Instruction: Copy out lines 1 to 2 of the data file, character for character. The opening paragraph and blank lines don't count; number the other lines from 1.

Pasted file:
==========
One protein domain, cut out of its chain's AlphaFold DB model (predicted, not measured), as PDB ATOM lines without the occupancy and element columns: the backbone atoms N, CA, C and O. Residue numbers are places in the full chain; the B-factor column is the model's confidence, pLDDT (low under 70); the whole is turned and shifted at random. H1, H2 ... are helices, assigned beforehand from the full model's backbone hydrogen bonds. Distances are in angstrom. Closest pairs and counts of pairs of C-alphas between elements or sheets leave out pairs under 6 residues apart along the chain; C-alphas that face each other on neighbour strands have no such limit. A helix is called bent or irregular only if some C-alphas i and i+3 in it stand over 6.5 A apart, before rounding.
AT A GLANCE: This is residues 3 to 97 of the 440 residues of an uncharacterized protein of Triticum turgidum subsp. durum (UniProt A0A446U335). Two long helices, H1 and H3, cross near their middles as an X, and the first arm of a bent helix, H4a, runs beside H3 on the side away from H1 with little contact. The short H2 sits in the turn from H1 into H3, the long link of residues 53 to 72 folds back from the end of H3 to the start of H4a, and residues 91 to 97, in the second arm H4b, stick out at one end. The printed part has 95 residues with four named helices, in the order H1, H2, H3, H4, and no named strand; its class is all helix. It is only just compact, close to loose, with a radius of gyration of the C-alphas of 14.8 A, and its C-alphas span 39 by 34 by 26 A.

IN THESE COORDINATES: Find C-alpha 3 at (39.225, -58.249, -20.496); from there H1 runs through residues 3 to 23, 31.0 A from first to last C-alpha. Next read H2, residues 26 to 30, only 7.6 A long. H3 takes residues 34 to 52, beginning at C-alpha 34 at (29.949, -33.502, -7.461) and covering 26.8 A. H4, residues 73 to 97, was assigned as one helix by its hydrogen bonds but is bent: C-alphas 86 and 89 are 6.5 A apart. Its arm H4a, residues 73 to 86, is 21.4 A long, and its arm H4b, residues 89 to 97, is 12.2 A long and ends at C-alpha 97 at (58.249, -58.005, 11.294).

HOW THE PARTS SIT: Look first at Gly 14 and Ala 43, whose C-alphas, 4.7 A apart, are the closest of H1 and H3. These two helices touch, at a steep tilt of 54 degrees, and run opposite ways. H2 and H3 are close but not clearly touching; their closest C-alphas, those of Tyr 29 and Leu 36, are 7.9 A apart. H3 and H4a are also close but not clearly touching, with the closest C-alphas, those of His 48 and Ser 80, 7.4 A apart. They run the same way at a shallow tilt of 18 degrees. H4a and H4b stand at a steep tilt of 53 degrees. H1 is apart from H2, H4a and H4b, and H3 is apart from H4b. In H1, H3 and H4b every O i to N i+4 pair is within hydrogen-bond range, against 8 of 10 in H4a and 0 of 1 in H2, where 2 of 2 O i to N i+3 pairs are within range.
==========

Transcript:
AT A GLANCE: This is residues 3 to 97 of the 440 residues of an uncharacterized protein of Triticum turgidum subsp. durum (UniProt A0A446U335). Two long helices, H1 and H3, cross near their middles as an X, and the first arm of a bent helix, H4a, runs beside H3 on the side away from H1 with little contact. The short H2 sits in the turn from H1 into H3, the long link of residues 53 to 72 folds back from the end of H3 to the start of H4a, and residues 91 to 97, in the second arm H4b, stick out at one end. The printed part has 95 residues with four named helices, in the order H1, H2, H3, H4, and no named strand; its class is all helix. It is only just compact, close to loose, with a radius of gyration of the C-alphas of 14.8 A, and its C-alphas span 39 by 34 by 26 A.

IN THESE COORDINATES: Find C-alpha 3 at (39.225, -58.249, -20.496); from there H1 runs through residues 3 to 23, 31.0 A from first to last C-alpha. Next read H2, residues 26 to 30, only 7.6 A long. H3 takes residues 34 to 52, beginning at C-alpha 34 at (29.949, -33.502, -7.461) and covering 26.8 A. H4, residues 73 to 97, was assigned as one helix by its hydrogen bonds but is bent: C-alphas 86 and 89 are 6.5 A apart. Its arm H4a, residues 73 to 86, is 21.4 A long, and its arm H4b, residues 89 to 97, is 12.2 A long and ends at C-alpha 97 at (58.249, -58.005, 11.294).